The illustrious National Book Awards announced this year’s winners yesterday (Wednesay, Nov. 20th, 2013). A delighted James Mcbride accepted the award in the fiction category for his novel, The Good Lord Bird. Mcbride’s novel centers around the memoirs of a young slave who attempts to avoid danger during pre-Civil War instability and ends up meeting John Brown, Harriet Tubman, and Frederick Douglass. Fellow nominees in the fiction category included Rachel Kushner, Jhumpa Lahiri, Thomas Pynchon, and George Saunders.
The Good Lord Bird has garnered quite a bit of praise from various reviewers; Booklist gave the novel a starred review, noting, “dramatizing Brown’s pursuit of racial freedom and insane belief in his own divine infallibility through the eyes of a child fearful of becoming a man, McBride (Song Yet Sung) presents a sizzling historical novel that is an evocative escapade and a provocative pastiche of Larry McMurtry’s salty western satires and William Styron’s seminal insurrection masterpiece, The Confessions of Nat Turner” and the New York Times wrote a review back in August declaring, “McBride — with the same flair for historical mining, musicality of voice and outsize characterization that made his memoir, The Color of Water, an instant classic — pulls off his portrait masterfully, like a modern-day Mark Twain: evoking sheer glee with every page.”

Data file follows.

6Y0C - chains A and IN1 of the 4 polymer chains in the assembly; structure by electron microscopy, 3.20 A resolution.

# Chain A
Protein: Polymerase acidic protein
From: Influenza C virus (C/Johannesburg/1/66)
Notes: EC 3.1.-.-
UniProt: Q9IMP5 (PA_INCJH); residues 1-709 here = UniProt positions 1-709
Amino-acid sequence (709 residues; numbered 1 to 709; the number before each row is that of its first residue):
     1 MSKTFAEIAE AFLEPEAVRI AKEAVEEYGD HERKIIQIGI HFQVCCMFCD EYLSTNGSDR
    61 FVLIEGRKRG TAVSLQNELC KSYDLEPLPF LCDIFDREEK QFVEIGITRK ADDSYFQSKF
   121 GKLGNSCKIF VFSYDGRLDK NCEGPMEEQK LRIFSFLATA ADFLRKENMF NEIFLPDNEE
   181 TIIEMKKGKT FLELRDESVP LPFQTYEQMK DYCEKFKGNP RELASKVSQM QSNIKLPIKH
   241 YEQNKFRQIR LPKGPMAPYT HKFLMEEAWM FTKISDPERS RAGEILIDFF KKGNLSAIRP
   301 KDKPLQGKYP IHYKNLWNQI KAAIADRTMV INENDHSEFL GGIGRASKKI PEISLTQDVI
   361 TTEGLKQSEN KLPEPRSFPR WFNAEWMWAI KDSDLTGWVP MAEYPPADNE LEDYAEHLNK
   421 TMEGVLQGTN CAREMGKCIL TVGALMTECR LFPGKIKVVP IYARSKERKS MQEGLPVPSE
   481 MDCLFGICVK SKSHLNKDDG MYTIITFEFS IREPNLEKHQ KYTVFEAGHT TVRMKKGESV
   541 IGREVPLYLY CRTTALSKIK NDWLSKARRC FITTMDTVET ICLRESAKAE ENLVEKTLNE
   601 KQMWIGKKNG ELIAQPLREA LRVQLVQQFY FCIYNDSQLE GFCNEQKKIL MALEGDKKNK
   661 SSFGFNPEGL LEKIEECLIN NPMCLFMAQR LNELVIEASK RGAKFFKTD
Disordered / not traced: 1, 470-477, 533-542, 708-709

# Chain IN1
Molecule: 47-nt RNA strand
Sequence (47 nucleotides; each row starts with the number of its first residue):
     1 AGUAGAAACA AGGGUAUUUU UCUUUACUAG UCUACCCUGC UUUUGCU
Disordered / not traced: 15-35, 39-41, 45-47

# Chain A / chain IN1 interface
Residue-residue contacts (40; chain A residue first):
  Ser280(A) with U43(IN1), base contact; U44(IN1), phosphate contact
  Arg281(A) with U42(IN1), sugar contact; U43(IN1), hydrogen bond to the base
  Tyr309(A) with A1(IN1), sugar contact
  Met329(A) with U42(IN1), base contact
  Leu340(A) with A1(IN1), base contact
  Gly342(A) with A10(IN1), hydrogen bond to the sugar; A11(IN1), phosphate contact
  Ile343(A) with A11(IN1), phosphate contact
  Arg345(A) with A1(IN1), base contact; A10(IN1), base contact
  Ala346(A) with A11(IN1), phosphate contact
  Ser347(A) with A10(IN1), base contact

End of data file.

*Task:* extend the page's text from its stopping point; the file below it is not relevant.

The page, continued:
In the non-fiction category, the award went to George Packer for his book, The Unwinding: an Inner History of the New America. Told through the perspective of four different American citizens (a North Carolinian small businessman, an Ohio factory worker, a wealthy billionaire, and a political aide working in Washington D.C.), Packer explores the last forty years of America’s social conditions. The Guardian review praised the novel, saying, “it is a testament to Packer’s talents that The Unwinding is powerful, rather than off-puttingly earnest or just depressing, and that it lingers so long after reading.”
The National Book Award for poetry went to Mary Szybist for her collection of poems, Incarnadine. For a sampling of her poetry and a brief biography, visit the Poetry Foundation’s page on Mary Szybist.